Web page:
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Following is the transcript of the video:
Narrator: Puppies, they’re the furry friends we take for granted. But, how does having one affect us?
Meg Olmert: My name is Meg Olmert and I’m the author of “Made For Each Other: the biology of the human-animal bond.” Our journey with dogs began about 45,000 years ago according to the latest archeological evidence. It preceded many hundreds of thousands of years with a more casual, and perhaps distant, pragmatic relationship with wolves as well.
But about 45,000 years ago we start to see the bones change and indications that A, dogs are certainly living with us. And that living with us appears to have had certain effects on their biology and their physiology. That is what enabled them to become our best friends.
Narrator: How does this relationship work?
Olmert: There is a feedback system that both neurochemically and psychologically and behaviorally that sets up between you and your pet. And how good you are to your pet is often exactly reflected back. Although, what I would say is they tend to be wildly generous. More generous than we are.
So, that is why, you know, they’ll be wagging their tail, you know, thrilled to see you when you come home or if it’s a cat it’s purring. And you may be very distracted but they aren’t. You are the greatest thing they ever saw if you’ve developed this relationship. If you’ve earned it.
You have a different relationship with your own pet versus your, even your neighbor’s pet, because it’s, that’s your closer family. It’s a different kind of bond and when they do fMRI studies just like a mother will have certain brain regions light up very strongly in the dopamine and oxytocin rich areas when they look at a picture of their baby versus just another infant. When you look at a picture of your dog versus another dog, you see the same thing. If you love dogs you’re gonna get this reward to a degree whether you are looking at your dog or not.
Do therapy dogs work? Well they certainly can. Dogs can do amazing things. With our program Warrior Canine Connection we work with service members and veterans with post-traumatic stress disorder. We have the patients who say, “This dog is better than any drug I ever took. I didn’t sleep for five years until this dog slept next to me.”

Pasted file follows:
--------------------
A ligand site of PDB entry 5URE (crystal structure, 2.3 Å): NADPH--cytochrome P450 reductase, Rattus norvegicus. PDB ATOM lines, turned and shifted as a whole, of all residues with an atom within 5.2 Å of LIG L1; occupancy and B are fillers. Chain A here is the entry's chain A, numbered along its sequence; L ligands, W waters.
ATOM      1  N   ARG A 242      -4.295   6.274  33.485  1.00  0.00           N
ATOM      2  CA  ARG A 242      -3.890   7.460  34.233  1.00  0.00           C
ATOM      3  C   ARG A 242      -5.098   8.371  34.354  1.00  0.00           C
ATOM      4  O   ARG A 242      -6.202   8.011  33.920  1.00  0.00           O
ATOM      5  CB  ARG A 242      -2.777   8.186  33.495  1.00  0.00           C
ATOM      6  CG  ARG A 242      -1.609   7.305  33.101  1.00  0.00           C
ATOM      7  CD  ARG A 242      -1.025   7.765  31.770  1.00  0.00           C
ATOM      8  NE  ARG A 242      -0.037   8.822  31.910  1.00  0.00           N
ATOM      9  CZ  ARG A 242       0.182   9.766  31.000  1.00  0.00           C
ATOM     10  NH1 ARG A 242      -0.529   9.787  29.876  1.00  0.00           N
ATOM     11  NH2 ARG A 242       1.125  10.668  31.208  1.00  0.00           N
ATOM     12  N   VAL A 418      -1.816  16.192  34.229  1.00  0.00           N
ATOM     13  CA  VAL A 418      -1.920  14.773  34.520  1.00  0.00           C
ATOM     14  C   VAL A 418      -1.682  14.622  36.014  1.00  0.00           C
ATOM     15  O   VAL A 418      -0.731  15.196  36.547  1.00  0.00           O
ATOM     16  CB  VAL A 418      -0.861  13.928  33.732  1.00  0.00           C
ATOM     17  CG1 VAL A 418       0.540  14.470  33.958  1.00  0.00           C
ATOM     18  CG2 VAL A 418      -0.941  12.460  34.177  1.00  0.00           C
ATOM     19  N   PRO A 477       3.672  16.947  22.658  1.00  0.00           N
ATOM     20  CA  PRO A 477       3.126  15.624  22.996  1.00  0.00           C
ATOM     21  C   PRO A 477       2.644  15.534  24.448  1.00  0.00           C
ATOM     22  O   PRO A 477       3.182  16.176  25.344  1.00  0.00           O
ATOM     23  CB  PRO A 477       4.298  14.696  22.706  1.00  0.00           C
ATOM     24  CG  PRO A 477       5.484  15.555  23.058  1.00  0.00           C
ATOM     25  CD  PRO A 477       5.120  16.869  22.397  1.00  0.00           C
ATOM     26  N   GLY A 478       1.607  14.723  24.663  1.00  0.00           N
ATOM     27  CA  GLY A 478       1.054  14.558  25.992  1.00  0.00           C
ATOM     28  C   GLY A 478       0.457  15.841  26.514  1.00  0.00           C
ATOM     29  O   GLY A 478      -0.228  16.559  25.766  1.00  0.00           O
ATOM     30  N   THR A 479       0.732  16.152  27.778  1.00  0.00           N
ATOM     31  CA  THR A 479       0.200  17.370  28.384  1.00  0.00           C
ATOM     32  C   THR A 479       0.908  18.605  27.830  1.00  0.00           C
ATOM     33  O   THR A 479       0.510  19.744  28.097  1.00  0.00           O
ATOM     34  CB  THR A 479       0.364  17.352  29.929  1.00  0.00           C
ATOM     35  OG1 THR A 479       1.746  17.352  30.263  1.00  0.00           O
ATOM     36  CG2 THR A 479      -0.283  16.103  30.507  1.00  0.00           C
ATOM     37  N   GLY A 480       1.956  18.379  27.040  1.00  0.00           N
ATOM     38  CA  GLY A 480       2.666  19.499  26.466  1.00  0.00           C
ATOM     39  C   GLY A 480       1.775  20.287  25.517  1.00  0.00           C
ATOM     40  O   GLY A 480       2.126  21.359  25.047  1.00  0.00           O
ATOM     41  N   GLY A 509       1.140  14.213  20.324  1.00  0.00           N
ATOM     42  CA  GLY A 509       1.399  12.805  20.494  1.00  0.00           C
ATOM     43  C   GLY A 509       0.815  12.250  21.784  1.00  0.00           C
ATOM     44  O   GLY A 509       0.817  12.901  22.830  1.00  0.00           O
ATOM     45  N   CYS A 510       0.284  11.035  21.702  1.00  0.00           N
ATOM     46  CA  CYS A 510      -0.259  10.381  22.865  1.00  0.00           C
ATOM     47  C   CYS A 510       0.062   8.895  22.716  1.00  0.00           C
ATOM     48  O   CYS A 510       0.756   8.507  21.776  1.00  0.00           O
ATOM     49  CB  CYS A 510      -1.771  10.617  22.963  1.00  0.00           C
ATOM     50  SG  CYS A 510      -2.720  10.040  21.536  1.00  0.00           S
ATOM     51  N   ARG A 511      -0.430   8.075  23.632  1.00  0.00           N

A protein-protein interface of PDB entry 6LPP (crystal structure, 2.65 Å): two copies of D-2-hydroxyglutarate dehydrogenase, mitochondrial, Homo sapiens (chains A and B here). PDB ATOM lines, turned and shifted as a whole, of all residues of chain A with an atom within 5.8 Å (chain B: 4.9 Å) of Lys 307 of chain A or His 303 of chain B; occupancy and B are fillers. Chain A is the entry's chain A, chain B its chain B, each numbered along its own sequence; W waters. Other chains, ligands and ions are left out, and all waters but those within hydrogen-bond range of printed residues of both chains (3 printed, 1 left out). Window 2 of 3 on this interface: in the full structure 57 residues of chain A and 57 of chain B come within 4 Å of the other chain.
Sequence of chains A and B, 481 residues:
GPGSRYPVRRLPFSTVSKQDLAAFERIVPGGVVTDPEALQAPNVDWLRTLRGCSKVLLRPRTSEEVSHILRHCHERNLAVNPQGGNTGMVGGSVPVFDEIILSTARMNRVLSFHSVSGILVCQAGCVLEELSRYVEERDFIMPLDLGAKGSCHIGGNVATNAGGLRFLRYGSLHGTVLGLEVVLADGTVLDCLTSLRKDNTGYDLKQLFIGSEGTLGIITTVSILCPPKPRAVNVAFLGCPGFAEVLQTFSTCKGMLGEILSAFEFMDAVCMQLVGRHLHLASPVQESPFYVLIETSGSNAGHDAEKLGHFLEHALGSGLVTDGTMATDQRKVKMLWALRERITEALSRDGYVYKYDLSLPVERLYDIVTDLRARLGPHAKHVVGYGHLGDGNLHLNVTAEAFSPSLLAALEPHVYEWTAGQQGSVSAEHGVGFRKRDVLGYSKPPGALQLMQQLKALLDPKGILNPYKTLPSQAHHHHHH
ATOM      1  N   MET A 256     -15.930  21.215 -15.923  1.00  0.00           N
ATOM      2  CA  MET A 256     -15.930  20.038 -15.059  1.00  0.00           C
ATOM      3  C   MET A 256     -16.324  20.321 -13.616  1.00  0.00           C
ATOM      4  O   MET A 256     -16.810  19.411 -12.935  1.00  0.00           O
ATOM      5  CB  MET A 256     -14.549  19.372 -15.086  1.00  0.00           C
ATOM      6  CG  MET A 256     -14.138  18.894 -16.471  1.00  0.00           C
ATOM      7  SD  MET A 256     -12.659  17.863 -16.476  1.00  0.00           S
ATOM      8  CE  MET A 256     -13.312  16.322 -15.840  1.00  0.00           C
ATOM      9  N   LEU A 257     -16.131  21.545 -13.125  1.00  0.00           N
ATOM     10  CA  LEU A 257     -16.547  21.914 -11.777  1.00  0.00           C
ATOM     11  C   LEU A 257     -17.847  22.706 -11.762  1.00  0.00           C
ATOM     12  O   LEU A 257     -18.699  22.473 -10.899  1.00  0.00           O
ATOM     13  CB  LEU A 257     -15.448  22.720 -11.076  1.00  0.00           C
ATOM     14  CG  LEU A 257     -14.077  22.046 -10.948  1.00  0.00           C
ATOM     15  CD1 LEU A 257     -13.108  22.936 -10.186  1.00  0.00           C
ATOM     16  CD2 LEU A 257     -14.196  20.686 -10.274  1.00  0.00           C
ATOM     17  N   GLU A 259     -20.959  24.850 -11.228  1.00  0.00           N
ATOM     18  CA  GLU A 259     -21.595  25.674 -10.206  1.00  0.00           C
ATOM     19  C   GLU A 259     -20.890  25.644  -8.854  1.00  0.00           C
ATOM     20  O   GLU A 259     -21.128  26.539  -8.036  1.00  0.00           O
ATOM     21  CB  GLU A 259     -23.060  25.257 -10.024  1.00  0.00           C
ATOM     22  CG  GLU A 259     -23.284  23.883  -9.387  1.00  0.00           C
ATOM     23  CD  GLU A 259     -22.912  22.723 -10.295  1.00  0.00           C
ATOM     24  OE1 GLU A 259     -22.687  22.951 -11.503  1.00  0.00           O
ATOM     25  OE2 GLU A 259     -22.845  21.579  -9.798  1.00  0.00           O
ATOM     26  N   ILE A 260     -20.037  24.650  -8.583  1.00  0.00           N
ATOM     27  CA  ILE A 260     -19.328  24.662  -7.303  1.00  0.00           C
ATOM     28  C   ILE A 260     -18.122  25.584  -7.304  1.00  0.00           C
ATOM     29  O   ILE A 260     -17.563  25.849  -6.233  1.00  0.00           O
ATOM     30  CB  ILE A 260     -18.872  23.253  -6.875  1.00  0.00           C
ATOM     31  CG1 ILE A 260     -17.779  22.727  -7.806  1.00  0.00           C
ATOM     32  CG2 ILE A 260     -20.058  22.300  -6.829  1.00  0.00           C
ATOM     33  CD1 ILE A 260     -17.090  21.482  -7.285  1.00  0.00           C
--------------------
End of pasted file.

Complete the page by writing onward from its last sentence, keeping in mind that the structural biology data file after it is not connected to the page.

Narrator: What happens to your body when you’re with your dog?
Olmert: Your heart rate comes down, your blood pressure comes down, your heart rate variability which is the ability of the heart to duck and dive and respond to stress improves. You release oxytocin, the opioids, adrenaline, and serotonin. So, all of these great reward chemicals and anti-stress chemicals can be released in both you and the pet.
Narrator: What is oxytocin?
Olmert: Oxytocin is a very ancient chemical. It’s in all social mammals. There’s variations on it that you find in birds and in turtles, and in worms. And it most effectively is known for releasing breast milk and creating labor contractions. That’s what it was first known for. So in a sense, it is the quintessential mammalian hormone since live birth and production of breast milk identifies us as mammals and mammary glands, et cetera.
About 25 years ago they discovered that besides the oxytocin receptors and cells in the body that are producing oxytocin in the breast and the uterus, lo and behold, it’s produced throughout the brain and in all the areas that control behavior and emotion.
So what was it doing there? And what they discovered was that it was talking to other classic brain neurotransmitters such as serotonin, and dopamine and adrenaline, and the opioid system. And it was setting up, by doing that, this perfect mental physiologic state of calm. It is the most powerful drive and it creates the bond that lasts a lifetime. That’s how strong it is.